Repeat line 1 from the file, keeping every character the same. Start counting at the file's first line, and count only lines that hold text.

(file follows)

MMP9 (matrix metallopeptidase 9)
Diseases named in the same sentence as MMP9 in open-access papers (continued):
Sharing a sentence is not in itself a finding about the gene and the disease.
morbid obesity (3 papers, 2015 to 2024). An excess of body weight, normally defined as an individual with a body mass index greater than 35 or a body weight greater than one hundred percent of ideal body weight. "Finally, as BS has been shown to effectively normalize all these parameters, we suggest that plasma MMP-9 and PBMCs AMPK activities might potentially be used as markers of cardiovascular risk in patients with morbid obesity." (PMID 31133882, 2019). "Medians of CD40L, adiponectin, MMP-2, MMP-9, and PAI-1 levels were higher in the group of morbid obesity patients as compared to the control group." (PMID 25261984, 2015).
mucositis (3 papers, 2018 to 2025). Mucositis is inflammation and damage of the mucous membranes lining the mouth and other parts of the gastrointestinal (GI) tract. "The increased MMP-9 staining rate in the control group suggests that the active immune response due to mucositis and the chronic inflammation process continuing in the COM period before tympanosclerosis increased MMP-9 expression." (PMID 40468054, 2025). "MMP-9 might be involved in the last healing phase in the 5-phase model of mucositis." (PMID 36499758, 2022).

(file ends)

MMP9 (matrix metallopeptidase 9)